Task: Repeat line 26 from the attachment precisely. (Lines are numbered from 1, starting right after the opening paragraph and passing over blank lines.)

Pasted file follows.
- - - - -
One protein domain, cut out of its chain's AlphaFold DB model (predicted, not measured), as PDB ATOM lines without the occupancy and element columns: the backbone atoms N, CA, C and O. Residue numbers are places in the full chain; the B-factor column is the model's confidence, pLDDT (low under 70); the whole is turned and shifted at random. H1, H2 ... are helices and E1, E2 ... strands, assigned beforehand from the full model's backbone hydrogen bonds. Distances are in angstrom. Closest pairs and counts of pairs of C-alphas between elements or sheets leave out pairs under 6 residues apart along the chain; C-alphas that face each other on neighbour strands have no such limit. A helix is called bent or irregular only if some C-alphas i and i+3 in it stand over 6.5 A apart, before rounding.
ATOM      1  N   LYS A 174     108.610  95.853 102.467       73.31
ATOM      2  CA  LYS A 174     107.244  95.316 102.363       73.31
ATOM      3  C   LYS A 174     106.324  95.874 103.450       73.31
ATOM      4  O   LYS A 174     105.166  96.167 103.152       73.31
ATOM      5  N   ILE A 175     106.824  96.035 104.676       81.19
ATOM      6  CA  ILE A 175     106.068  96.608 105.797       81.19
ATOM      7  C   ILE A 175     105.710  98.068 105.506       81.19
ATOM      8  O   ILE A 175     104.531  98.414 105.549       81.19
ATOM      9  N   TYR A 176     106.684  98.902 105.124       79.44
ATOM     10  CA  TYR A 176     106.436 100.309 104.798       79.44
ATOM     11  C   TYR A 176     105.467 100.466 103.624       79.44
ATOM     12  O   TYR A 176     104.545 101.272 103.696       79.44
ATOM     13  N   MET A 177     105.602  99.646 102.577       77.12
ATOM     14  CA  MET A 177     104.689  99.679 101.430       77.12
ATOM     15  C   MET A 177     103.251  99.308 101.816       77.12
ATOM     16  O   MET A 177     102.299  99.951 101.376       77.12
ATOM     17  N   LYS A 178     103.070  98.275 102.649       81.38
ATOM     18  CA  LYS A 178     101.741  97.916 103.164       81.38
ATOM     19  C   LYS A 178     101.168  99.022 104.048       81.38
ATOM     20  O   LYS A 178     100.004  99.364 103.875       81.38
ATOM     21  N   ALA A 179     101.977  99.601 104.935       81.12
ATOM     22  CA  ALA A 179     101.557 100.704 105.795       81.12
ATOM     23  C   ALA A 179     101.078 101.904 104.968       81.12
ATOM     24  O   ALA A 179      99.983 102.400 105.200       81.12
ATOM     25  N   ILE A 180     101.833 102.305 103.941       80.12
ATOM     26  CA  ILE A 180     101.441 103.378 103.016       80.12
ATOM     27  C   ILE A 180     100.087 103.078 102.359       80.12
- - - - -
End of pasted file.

ATOM     26  CA  ILE A 180     101.441 103.378 103.016       80.12